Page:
New York state trains laypeople in life-saving overdose drug
In the last six months, New York state has trained 10,000 laypeople to use Narcan, a drug that can save a person from death after an overdose of opioids like heroin or prescription pain killers. Local emergency medical technicians say they are behind the move, if people are properly trained.
Wendy Hoose has had to administer Narcan, to a heroin overdose victim in the field, as an emergency medical technician for the Southern Cayuga Ambulance and Varna Volunteer Fire Company. While she applauds the state push to make Narcan available to more people (rather than just police and paramedics), she says it’s more than just administering the drug.
"In addition to Narcan, people should be trained in emergency respirator care,” Hoose says. “Because if you give Narcan without respiratory care first, you can cause medical complications.”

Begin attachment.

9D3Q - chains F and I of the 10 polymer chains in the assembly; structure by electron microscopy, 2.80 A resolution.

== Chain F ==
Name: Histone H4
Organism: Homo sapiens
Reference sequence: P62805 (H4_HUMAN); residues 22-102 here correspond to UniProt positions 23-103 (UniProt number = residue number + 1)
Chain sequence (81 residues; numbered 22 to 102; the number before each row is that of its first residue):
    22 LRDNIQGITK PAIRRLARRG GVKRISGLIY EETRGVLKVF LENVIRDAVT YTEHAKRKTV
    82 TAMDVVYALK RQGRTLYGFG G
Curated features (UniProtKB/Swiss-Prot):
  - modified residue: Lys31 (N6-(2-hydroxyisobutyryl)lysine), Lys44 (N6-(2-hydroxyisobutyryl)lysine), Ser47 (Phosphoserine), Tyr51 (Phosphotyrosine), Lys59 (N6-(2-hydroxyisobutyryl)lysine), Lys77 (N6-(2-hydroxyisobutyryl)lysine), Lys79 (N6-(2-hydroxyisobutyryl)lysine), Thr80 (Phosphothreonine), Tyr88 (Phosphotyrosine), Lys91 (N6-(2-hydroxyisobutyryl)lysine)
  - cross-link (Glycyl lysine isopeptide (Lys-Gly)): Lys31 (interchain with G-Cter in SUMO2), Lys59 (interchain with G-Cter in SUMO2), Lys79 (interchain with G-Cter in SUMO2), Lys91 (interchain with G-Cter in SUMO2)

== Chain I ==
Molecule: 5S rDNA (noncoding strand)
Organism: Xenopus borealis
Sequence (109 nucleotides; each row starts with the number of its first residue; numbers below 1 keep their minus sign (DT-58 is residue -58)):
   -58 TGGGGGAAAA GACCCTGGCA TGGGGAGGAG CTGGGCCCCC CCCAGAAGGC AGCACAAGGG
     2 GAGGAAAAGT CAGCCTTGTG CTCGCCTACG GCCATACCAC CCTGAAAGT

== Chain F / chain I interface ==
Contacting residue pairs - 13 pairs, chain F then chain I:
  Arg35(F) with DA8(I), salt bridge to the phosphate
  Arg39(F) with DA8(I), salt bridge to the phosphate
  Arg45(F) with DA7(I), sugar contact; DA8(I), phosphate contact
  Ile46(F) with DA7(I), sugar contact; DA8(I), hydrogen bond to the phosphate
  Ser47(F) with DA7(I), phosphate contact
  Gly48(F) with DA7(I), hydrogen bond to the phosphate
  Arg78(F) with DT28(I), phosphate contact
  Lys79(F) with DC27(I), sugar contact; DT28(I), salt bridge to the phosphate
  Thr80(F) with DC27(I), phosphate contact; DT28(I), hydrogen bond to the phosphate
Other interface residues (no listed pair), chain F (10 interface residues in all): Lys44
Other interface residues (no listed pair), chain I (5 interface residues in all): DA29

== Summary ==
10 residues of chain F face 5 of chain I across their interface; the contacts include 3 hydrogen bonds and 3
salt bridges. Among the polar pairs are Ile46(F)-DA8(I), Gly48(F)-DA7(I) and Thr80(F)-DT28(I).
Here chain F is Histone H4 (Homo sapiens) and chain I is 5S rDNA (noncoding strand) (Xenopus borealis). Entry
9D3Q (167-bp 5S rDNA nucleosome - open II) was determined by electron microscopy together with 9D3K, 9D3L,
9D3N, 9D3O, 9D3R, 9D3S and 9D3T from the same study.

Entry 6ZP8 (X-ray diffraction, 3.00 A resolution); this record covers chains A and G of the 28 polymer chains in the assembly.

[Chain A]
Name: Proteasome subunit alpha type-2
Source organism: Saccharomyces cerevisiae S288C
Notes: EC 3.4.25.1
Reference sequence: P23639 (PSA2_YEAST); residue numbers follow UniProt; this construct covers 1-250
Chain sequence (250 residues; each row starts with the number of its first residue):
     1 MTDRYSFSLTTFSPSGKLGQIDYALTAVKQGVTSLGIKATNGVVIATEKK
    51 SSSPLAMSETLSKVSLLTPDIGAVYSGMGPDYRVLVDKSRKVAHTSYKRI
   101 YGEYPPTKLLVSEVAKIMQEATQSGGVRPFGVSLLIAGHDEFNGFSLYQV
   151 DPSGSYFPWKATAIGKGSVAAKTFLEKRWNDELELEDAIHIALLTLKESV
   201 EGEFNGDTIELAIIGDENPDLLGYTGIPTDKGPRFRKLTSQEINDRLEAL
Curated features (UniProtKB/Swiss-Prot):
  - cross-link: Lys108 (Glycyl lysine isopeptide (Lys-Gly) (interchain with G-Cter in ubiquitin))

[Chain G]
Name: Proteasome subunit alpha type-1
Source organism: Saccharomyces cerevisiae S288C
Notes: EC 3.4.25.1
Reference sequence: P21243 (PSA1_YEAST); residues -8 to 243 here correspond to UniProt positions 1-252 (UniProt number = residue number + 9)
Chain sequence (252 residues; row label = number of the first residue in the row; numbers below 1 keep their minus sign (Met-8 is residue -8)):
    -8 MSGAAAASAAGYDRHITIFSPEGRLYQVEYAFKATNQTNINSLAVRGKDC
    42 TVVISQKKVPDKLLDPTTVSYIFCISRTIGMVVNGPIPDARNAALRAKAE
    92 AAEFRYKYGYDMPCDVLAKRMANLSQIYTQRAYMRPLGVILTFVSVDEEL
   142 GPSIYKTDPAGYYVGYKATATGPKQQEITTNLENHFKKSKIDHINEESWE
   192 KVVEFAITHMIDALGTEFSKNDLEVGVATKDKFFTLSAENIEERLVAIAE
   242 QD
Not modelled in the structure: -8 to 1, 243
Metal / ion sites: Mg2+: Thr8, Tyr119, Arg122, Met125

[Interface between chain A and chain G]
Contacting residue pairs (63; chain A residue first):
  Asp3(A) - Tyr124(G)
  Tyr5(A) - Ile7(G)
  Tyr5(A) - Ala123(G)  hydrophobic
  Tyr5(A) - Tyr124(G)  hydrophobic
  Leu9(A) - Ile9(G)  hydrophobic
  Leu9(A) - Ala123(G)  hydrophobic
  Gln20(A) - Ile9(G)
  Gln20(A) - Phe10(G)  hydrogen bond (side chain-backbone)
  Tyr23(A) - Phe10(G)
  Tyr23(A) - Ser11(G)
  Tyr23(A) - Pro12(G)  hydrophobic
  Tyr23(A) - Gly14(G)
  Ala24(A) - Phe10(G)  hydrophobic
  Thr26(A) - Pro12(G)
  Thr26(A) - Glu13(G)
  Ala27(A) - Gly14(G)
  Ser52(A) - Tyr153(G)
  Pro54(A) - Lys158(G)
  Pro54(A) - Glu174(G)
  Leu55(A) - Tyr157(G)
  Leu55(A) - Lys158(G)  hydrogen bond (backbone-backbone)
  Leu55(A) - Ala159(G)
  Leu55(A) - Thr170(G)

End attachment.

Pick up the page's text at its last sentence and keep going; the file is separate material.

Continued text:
Hoose also says when a patient starts waking up, they can often be combative. The training sessions that have been happening across the state do teach trainees how to leave space between themselves and a patient after administering the drug. Laypeople should also call 911, Hoose says, in case there are any complications.
“I am an EMS provider and I am strongly urging that people out there activate the 911 system, which again is not there to judge people, but is there to help people,” Hoose says.
Narcan has become a weapon of choice in the fight against an increase in the number of opiod drug overdoses in recent years. New York is among several states that have passed laws allowing for training of laypeople in the use of the overdose antidote.